August 25, 2013

Officials watch pyrolysis in Germany

Mayor, LMU superintendent tour plants

by Mitchell Kirk Pharos-Tribune

---- — Logansport Mayor Ted Franklin and Logansport Municipal Utilities Superintendent Paul Hartman spent Aug. 18 through Tuesday in Germany touring two facilities using technology identical and similar to the kind being planned for an electricity plant in Logansport that would be powered by refuse-derived fuel.

After touring the sites, observing their processes and meeting with the scientists and engineers involved, both officials said they continue to have confidence in the project.

“I’m never going to recommend something to anybody without seeing it and knowing how it works,” Hartman said. “We want to make sure what we’re recommending is real.”

One of their stops was at a pilot facility operated by Pyrolyzer LLC, the company out of Boca Raton, Fla., that the city is negotiating with to develop a plant that will be privately funded at a cost now estimated to be about $600 million.

Franklin said Pyrolyzer’s pilot facility is located in the city of Forst, about 90 miles south of Berlin. He said no electricity is generated at the plant, but rather the gas that would be used to power turbines to create electricity. The plant is operated intermittently and is mainly used to run tests for companies like General Electric and Siemens to determine the gas’s compatibility with their equipment.

“I watched feedstock being fed into a Pyrolyzer unit and watched gas come out of the other side,” Franklin said.

The pilot plant is set to convert refused-derived feedstock at a rate of about four tons per day, roughly one one-thousandth of what would be required to run the plant being negotiated for Logansport.

Franklin said Logansport’s plant won’t consist of one enormous gasifier, but 20 replicas of the one in Forst all set at different rates and heating refuse-derived fuels with various British thermal unit contents to produce enough gas that will in turn power the city.

“We know the smaller version works,” he said. “We’re going to buy 20 of the smaller versions instead of one big version. We’re just duplicating what we know works.”

Hartman said it wouldn’t take long for the employees at LMU’s current generating plant to become acclimated with Pyrolyzer’s technology, known as pyrolysis.

“We went through every piece and part of the process,” he said. “There’s nothing in there so complex that it would take a rocket scientist to figure out. They’re parts and pieces of technology from around the world brought together.”

For example, Hartman said there is an augur stirring the feedstock within its stainless steel tank, which is being heated from the outside, to ensure the feedstock is distributed evenly as the steam produced off it rises into another tank. That steam is then incinerated into a gas, which, at the plant being negotiated for Logansport, would then power turbines to create electricity.

Hartman said these kinds of augurs are used in industries as stirring mechanisms for things like corn, sludge and ethanol byproducts.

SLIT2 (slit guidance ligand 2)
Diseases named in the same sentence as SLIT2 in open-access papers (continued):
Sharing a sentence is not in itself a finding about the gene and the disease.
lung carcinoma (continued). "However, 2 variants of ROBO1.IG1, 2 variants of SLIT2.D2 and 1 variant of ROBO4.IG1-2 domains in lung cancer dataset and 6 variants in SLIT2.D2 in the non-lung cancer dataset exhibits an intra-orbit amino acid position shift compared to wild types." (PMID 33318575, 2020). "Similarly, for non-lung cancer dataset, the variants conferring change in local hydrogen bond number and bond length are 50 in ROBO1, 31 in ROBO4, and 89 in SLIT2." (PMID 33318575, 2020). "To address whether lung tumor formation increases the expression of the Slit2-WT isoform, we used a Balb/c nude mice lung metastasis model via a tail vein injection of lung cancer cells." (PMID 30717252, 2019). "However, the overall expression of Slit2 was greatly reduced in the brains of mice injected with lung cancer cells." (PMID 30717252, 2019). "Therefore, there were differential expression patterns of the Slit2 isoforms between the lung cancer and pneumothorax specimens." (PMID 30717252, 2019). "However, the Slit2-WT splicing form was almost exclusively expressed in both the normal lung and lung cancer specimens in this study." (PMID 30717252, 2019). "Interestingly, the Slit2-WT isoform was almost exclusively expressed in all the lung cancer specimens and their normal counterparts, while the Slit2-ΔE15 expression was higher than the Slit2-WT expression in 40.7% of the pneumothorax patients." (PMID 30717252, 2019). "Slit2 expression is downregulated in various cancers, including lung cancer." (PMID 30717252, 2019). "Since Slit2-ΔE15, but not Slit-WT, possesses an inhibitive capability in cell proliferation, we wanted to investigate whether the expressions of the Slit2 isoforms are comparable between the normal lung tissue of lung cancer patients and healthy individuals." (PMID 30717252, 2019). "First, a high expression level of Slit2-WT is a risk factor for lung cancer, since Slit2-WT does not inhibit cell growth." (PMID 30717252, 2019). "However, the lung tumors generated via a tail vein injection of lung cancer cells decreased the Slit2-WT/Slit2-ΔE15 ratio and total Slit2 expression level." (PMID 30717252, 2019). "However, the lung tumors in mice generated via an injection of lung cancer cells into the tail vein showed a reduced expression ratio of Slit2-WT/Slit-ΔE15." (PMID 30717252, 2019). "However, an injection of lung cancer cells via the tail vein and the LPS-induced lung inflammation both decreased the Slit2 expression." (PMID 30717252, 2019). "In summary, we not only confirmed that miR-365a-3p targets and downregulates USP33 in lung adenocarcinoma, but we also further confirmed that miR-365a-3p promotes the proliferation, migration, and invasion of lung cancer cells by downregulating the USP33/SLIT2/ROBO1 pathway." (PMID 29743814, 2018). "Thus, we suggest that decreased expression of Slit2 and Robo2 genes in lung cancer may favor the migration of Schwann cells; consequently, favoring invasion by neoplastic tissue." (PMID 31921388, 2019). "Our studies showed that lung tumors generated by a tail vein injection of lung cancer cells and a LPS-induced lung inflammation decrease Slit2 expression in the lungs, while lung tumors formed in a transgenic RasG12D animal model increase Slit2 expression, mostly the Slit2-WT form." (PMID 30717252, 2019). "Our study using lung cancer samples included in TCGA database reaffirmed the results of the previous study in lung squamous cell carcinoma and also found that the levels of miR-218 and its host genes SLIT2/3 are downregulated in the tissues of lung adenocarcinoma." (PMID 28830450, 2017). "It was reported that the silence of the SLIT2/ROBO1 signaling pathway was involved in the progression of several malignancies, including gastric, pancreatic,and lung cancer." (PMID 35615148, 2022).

Both officials maintained that the emissions from the gas created in the plant does not contain harmful chemicals like dioxin, a matter of ongoing debate surrounding the project. Franklin said he is working on obtaining test results that prove those statements.

The officials’ second tour was at a materials recycling facility that provided them with an example of how the municipal solid waste that would become the plant’s fuel could be sorted, ground up and prepared for gasification.

The materials recycling facility, or MRF, owned by ALBA, is about a 30-minute drive from Berlin, Franklin said. The MRF takes refuse like municipal solid waste, insulation, plastics and tires and converts them into pellets that become feedstock for facilities like Pyrolyzer’s in Forst.

The tumblers and separators in the facility sort materials based on their density, letting the more dense materials that are dangerous to burn like metals and glass fall, while the lighter, safer-to-burn materials move up into a grinder to be turned into pellets.

While the materials and processes are similar for the ones being planned for Logansport, Franklin and Hartman said they, Pyrolyzer and the consultants assisting with the project are still considering whether ALBA’s exact practices will be adopted at Logansport’s plant.

“If there’s a good revenue stream for pellets, they may use it,” Hartman said. “We want every side to make money. Our side — the citizens — we want to lower their electric rates, that’s our cost reduction. We want Pyrolyzer to make money too. It will be a win-win for everybody at that point.”

Franklin said he is not yet certain on the total cost of the trip, but that it was paid for through funds already appropriated by city council to William-Lynn-James, a consulting firm out of Indianapolis, for research and development costs for the project.

Franklin, as he has maintained in the past, said he plans to pursue the reimbursement of all consulting fees in negotiations with Pyrolyzer.

Franklin added he is still expecting negotiations with the company to go through October.

“In the U.S., we’ve never been forced to deal with trash,” Franklin said. “We’ve never been forced to deal with coal emissions. Now we’re going to have to. They’re both on a collision course for success.”

Hartman said he will be speaking about the trip at the next Utility Service Board meeting, which will be at 7 p.m. Tuesday in the Utility Board Room on the third floor of the City Building, 601 E. Broadway.

If you go: WHAT: Utility Service Board meeting WHEN: 7 p.m. Tuesday WHERE: Utility Board Room on third floor of the City Building, 601 E. Broadway WHY: Paul Hartman, Logansport Municipal Utilities superintendent, will speak about his trip to Germany to visit a plant with technology like that which has been proposed to power Logansport.